Pokemon.com: Mr. Ohmori was the director on Pokémon Omega Ruby and Pokémon Alpha Sapphire, then again on Pokémon Sun and Pokémon Moon. What were some of the most important lessons he learned from his predecessors? And what were the lessons that Mr. Iwao learned from Mr. Ohmori?
Mr. Iwao: I learned a lot from Ohmori. Most importantly, that it is also vital to have a clear vision when creating something, and to always make your desires and requests clear to the team. Also, that it’s crucial to review everything that the team creates. All of this is essential to creating a high-quality game. I also learned that it’s necessary to give the team a lot of freedom and to not micromanage too much or get too involved in the day-to-day work, so that you get too busy to review everything as a director.
Pokemon.com: How did your previous roles in development shape your approaches as directors?
Mr. Iwao: I feel like my experience working on many different aspects of the games has afforded me a broader view over the whole project as director.
Mr. Ohmori: As a game designer, I worked directly with a lot of people in different roles, and as a result, I believe I was able to deepen my understanding of what is important to everyone on the team and what they value. That knowledge really came in handy when I became director.
Unleash the Ultra Beasts
Pokemon.com: Do you take a different approach when it comes to designing Ultra Beasts than you would with a new Pokémon?
Mr. Ohmori: With the Ultra Beasts, Ken Sugimori, who oversees the Pokémon designs, came up with the concept of doing things we typically avoid when creating new Pokémon. For example, taking the soft texture of a jellyfish and pairing it with glass, or taking something that normally looks small and weak—like a mosquito—and making it super muscular. With these kind of concepts, we were able to create Ultra Beasts that give a very different impression to the Pokémon that have been created thus far.
Surfing, Rainbows, and More
Pokemon.com: Is Mantine Surf an homage to the Surfing Pikachu in Pokémon Yellow: Special Pikachu Edition? Pokémon games don’t often have action-oriented minigames, so what prompted the return of this concept?
Mr. Iwao: There were two reasons. One is that we wanted to differentiate the games from Pokémon Sun and Pokémon Moon, so we wanted to change how the gameplay felt to some extent, and one way we accomplished that was by adding some action-based elements (that won’t prevent you from progressing if the gameplay is too difficult, though). We also wanted to feature the allure of the Alola region even more than before, and we knew we could accomplish that using surfing as an action. I think Pikachu’s Beach was another good feature to go into a game that served as the culmination of its series.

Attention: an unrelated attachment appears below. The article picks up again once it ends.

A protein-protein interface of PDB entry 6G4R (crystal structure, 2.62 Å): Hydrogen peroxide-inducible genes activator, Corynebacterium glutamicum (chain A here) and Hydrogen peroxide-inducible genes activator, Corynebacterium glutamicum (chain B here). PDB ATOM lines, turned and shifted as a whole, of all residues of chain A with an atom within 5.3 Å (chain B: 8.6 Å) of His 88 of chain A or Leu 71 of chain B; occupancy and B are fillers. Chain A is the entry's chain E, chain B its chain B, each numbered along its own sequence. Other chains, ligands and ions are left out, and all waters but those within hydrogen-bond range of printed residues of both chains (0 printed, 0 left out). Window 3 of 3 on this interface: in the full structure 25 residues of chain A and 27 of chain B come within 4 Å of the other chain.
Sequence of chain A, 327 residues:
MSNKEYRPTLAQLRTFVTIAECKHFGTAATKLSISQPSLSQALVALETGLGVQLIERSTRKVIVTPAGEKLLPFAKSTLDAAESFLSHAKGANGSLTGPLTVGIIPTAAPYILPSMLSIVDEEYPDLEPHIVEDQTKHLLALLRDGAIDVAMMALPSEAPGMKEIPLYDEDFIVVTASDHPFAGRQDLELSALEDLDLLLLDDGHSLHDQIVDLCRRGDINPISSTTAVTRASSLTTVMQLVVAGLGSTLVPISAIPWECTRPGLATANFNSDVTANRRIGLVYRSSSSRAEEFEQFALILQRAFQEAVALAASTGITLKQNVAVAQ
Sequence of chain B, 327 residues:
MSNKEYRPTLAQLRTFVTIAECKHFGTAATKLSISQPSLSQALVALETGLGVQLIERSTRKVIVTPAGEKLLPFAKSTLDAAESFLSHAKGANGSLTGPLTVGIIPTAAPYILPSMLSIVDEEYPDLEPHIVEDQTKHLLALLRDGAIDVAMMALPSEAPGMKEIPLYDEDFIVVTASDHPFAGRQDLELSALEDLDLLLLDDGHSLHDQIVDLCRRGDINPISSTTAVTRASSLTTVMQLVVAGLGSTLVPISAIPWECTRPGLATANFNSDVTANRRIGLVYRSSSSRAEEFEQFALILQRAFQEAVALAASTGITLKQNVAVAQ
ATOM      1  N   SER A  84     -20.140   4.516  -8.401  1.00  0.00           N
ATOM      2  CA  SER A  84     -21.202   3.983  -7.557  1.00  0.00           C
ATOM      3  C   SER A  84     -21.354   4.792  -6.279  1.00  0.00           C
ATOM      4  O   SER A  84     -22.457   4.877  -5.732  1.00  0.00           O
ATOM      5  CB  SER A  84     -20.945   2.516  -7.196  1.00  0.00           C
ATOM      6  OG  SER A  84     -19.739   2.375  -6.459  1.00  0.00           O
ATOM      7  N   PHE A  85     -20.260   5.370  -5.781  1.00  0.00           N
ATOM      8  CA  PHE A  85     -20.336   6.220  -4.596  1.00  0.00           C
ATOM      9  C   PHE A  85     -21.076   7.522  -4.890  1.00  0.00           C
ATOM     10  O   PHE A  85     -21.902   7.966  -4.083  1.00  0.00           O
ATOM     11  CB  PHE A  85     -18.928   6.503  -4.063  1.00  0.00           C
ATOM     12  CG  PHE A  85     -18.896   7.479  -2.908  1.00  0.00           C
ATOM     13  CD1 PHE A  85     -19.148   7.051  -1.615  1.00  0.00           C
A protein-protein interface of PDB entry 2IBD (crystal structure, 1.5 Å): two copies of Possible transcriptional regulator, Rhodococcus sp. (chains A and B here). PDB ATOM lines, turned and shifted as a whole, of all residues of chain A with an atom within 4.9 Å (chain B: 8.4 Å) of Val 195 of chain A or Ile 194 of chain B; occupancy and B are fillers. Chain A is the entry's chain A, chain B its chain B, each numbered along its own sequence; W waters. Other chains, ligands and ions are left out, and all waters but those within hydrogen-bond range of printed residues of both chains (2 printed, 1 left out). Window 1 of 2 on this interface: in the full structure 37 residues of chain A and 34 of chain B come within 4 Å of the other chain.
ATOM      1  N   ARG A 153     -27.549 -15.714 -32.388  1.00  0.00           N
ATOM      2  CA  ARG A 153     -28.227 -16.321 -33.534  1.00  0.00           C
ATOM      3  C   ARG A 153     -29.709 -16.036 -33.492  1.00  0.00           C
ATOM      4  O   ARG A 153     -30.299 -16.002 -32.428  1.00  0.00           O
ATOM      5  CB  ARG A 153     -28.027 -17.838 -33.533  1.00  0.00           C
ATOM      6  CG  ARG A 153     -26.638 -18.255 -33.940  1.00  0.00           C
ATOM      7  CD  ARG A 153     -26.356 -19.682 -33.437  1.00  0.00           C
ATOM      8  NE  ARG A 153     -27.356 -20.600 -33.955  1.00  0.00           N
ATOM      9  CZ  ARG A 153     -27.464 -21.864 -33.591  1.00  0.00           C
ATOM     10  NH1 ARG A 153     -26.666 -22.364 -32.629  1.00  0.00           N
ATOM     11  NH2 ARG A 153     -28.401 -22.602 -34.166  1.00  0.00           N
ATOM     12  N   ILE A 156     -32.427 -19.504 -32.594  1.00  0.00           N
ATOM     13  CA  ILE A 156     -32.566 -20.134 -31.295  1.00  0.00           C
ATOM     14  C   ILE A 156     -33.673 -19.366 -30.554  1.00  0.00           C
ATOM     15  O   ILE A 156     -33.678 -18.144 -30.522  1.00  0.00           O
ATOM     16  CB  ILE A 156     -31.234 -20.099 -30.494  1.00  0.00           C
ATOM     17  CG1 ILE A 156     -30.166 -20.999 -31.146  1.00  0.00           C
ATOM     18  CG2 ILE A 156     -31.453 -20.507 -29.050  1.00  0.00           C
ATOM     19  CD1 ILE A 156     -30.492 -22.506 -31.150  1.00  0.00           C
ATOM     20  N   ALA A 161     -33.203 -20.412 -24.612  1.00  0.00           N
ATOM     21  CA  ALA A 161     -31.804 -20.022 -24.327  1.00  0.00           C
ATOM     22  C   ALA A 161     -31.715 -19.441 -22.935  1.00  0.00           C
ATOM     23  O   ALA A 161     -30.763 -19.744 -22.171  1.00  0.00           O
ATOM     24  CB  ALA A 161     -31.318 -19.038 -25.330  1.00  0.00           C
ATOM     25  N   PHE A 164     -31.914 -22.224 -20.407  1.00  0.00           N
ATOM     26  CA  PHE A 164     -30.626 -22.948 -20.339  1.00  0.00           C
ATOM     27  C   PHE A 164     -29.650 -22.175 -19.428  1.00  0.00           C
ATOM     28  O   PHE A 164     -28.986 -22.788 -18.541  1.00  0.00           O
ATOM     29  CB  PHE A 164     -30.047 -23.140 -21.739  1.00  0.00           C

Pokemon.com: Considering Necrozma, Team Rainbow Rocket, the new Ultra Beasts, Team Skull, and others, there are a lot of challengers for the player in these games. How do you balance the roles of these different adversaries?
Mr. Iwao: Since Team Rainbow Rocket only appears after you complete the main story, I wasn’t too concerned with that, but I think we found a good balance with all of the other elements by placing Necrozma at the center of the story. The Legendary Pokémon that are featured on the game packages are also at the center of the story, which is really a “core” tradition of Pokémon games.
Pokemon.com: Some players voiced a desire for more post-game content in Pokémon Sun and Pokémon Moon. Is that something you’ve expanded upon for Pokémon Ultra Sun and Pokémon Ultra Moon?
Mr. Iwao: The scenario featuring Team Rainbow Rocket is only accessible after the player completes the main game. We also have plenty of sub-events for players to enjoy, and there are plenty of rewards to be had for playing Mantine Surf and the Ultra Warp Ride, even after you finish the main story. It’s my hope players will continue to spend lots of time enjoying the game after completing the main scenario.
Pokemon.com: Where does the original creative spark for a new Pokémon game usually come from? What are the first things you work on when you get that spark?
Mr. Ohmori: There isn’t a predetermined process for it, but I can explain how I approach things. I start with the setting and thinking about what kind of place the region should be. Are there mountains? Rivers? How much of the region is connected to the ocean? I start by answering these questions and then thinking about how the Pokémon live in that region and what kind of Pokémon we need for the game. Of course, I think about the story at the same time, but in the end, I make adjustments to make sure everything works with the settings.
Pokemon.com: How much do you take into account the current competitive environment when designing a new game?
Mr. Iwao: Of course, we pay attention to the competitive environment and monitor it when making adjustments to the game, but we don’t really directly respond to specific requests from players. We don’t want to just put in things that players expect, but instead we want to be always one step ahead and implement things that players aren’t anticipating.
Pokemon.com: With these games, what new features are you most excited for Pokémon Sun and Pokémon Moon players to experience?
Mr. Iwao: I can’t speak in too much detail, but I’m most excited for players to see the conclusion of Necrozma’s story.
Mr. Ohmori: I’m most excited for players to get a chance to experience an all-new adventure in the Alola region with a different story from Pokémon Sun and Pokémon Moon, and, hopefully, fall in love with the Alola region even more.
Many thanks to Mr. Iwao and Mr. Ohmori for taking the time to chat with us about their latest game. If you want to learn even more about Pokémon Ultra Sun and Pokémon Ultra Moon, please visit the official website!
— Pokémon News